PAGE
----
John Battams discusses his childhood in Mackay, his parents and his early exposure to politics and unions. He summarises his time at university and his first job as a teacher.
|Catholics, Mackay, RSL, school teacher, University of Queensland|
John Battams speaks about the background of his family and their political views in more detail.
John Battams discusses his time at the University of Queensland, and his abstinence from political life at this point. He reflects on various demonstrations he participated in during this time.
|protest, QTU, University of Queensland|
John Battams speaks about his first years as a teacher at Sandgate District State High School, and how he came to first be involved in the Queensland Teachers Union (QTU).
|Archie Bevis, Education Department, QTU|
John Battams discusses his initial involvement with the QTU and his appointment as Branch President of North Brisbane in his first year of teaching. He details some of the officials of the QTU at this time.
|Joh Bjelke-Petersen, Lyle Schuntner, QTU, union membership|
John Battams offers an insight on tensions and factions within the QTU during the 1970s and 1980s. He discusses the representations of different teachers within the QTU.
|Bob White, industrial disputes, Lyle Schuntner, QTU|
John Battams lists the many honorary and official union positions he has held within the QTU, and describes the duties associated with these. He focusses on his ascent to General Secretary in 1990.
|Archie Bevis, John Rockett, QTU, union positions|
John Battams relates the circumstances of the Moranbah Teachers' Strike in 1981, when sixty teachers went on strike for five days.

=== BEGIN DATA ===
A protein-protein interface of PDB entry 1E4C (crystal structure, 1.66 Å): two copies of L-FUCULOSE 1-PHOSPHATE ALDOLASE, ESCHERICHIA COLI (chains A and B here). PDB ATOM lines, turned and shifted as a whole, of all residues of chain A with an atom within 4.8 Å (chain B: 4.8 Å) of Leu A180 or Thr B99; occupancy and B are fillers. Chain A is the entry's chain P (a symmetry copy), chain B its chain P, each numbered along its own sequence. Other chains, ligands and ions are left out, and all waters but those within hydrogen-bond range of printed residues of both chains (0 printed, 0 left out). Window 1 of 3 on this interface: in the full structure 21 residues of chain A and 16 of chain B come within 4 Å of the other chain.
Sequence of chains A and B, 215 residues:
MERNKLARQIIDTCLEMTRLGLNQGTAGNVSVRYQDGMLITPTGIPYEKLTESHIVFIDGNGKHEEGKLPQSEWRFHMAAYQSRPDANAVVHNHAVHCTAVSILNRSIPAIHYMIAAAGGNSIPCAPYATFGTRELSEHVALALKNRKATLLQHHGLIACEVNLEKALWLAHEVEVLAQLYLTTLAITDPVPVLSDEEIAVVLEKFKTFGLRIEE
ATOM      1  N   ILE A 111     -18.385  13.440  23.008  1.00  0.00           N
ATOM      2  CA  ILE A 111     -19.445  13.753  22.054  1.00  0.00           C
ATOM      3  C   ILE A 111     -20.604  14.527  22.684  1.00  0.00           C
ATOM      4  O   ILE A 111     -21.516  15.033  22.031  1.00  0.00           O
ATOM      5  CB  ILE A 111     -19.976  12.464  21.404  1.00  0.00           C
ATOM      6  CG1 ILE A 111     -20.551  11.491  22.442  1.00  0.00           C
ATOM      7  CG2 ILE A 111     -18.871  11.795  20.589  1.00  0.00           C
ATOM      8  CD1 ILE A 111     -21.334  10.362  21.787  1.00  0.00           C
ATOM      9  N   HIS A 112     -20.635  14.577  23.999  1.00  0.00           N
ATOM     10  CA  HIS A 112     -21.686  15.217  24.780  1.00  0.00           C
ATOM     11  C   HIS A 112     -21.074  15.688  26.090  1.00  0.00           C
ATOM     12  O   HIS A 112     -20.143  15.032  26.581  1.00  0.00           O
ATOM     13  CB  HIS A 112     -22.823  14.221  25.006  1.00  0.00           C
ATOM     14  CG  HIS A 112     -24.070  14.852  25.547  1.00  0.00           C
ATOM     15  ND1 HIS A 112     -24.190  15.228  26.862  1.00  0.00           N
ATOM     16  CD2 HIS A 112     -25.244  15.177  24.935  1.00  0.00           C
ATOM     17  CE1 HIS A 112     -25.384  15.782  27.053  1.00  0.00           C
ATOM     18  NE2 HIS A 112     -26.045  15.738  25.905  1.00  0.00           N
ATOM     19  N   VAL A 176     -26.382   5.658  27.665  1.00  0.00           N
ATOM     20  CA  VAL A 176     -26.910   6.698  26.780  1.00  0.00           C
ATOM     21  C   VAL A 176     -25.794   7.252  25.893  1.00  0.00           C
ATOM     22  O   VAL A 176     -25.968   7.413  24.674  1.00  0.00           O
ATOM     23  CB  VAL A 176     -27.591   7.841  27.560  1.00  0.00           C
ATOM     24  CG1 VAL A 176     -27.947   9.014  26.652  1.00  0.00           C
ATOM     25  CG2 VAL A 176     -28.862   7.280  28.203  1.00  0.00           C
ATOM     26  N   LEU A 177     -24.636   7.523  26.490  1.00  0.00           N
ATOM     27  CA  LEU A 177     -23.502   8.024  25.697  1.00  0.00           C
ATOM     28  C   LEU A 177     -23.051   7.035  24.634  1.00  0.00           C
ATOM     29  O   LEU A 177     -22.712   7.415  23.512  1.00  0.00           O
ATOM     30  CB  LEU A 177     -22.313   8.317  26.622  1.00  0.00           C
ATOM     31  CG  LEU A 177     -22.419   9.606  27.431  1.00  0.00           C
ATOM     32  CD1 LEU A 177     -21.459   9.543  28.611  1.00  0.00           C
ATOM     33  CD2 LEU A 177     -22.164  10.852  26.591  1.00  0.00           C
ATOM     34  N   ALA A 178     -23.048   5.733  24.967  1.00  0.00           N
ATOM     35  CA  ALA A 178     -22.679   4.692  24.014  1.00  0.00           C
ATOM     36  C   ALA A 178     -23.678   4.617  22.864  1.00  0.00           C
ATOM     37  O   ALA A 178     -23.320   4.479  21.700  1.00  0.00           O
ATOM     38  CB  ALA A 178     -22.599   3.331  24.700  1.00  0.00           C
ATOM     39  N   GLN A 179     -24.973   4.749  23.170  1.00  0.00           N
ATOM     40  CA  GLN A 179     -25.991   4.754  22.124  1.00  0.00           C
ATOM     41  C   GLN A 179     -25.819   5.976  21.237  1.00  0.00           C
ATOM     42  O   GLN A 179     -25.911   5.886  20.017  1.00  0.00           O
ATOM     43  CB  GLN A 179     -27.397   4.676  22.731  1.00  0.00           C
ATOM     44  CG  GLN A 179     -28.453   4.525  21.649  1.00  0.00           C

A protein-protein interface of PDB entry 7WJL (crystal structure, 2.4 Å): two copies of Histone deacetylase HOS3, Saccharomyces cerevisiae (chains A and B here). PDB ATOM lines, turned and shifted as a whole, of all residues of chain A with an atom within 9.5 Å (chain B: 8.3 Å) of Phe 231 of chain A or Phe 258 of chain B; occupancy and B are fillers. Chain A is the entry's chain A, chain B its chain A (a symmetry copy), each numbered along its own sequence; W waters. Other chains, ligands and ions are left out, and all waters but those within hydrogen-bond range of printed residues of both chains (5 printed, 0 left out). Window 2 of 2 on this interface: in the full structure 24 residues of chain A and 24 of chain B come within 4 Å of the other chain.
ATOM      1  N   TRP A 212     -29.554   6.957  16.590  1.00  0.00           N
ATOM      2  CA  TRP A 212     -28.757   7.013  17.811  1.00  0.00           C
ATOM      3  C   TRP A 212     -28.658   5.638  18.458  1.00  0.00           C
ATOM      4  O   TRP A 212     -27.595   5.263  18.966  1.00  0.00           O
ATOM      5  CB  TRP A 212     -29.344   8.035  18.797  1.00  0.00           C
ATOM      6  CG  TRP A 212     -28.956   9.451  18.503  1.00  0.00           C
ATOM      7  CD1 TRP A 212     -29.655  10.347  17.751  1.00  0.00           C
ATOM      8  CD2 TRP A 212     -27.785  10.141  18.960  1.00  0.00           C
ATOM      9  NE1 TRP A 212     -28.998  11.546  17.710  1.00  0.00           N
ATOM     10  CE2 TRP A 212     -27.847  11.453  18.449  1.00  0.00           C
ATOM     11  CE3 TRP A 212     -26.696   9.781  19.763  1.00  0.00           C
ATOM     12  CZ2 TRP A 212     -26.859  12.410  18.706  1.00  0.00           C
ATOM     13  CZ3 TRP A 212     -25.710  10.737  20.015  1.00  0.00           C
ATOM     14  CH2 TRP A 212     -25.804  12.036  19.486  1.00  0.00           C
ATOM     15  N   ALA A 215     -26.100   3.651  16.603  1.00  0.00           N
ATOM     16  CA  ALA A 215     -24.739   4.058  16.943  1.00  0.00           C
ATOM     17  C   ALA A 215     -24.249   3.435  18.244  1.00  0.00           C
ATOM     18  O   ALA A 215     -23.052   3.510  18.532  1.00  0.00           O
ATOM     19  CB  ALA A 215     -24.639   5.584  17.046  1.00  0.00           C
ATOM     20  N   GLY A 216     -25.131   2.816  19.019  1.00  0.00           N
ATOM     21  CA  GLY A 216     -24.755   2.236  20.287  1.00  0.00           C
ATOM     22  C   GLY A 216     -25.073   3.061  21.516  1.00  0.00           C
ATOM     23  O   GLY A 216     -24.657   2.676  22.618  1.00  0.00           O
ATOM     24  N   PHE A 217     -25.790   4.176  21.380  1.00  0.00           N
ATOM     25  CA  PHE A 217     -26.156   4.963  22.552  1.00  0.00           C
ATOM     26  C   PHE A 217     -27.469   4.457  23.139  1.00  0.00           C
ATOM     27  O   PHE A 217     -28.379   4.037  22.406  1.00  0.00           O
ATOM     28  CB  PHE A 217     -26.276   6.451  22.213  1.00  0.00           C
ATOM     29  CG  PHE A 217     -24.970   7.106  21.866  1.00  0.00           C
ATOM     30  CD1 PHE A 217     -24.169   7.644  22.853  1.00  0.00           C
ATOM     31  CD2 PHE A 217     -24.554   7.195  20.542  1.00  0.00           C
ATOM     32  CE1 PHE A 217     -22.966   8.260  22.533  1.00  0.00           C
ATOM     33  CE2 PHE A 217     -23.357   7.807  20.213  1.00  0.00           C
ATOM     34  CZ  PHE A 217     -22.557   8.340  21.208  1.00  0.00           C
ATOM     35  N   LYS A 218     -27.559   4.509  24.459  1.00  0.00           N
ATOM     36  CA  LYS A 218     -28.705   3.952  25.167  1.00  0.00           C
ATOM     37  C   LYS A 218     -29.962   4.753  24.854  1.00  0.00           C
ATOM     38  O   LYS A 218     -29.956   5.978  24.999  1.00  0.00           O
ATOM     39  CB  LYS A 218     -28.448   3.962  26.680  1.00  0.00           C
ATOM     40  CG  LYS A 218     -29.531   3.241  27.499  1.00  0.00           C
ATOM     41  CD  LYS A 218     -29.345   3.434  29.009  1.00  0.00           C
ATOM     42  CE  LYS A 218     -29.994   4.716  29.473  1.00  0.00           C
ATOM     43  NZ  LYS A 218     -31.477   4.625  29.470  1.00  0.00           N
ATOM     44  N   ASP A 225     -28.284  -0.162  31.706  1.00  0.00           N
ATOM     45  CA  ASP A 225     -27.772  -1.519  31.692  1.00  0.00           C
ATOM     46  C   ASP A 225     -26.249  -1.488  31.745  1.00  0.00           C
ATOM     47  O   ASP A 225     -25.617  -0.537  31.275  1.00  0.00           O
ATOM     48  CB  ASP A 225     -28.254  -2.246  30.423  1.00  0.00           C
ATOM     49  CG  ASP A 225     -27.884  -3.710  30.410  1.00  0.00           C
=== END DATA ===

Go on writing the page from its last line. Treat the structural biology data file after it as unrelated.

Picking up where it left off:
|Bjelke-Petersen Government 1968-87, industrial disputes, mining, QTU, school teacher, SEQEB dispute, unions|
John Battams discusses the transformation of the QTU from a conservative union to a progressive, campaigning union.
|industrial disputes, John Rockett, QTU|
John Battams describes the issues with government-provided teacher accommodation from the 1970s onwards. He discusses the Remote Area Incentive Scheme (RAIS) and the difficulty of ensuring equal, decent accommodation for teachers across the big state of Queensland.
|Borbidge Government 1996-98, industrial disputes, QTU, regions, school teacher, Woorabinda|
John Battams lists some of the major industrial issues and campaigns that the QTU has been involved in during his time with the union, and specifically between the 1990s and the early 2000s.
|ACTU, Bligh Government 2007-12, industrial disputes, QTU, schools|
John Battams describes some of the changes within the QTU that he supported, including increasing the number of union representatives, encouraging in-school campaigns and the creation of a Campaign Action Group (CAG).
|campaign strategy, QTU, union campaigns|
John Battams speaks about the Presidents of the QTU that he has worked with. He also discusses the Directors General of the Department of Education with whom he worked.
|directors general, Education Department, Frank Peach, Ian Mackie, Jillian McCullough, Mary Kelly, QTU, Steve Ryan|
John Battams reflects on the division within the union regarding women's issues and women's involvement in the QTU, and the consequences of this, which included gender-tagging of positions on the Executive and in official positions. He describes the changes in the QTU when Mary Kelly became President in 1986.
|Jenny Hughey, Mary Kelly, QTU, women|
John Battams discusses the involvement of Indigenous members in the QTU, all over Queensland and particularly in the Cape and Gulf.
|Cape York, Indigenous issues, QTU|
John Battams describes the different methods of working with Conservative and Labor governments. He states that each had a different view on trade unions, but neither was easier or more difficult to work with.
|Borbidge Government 1996-98, Goss Government 1989-96, Newman Government 2012-, QTU|
John Battams reflects on the Leading Schools dispute, and the bitterness associated with it.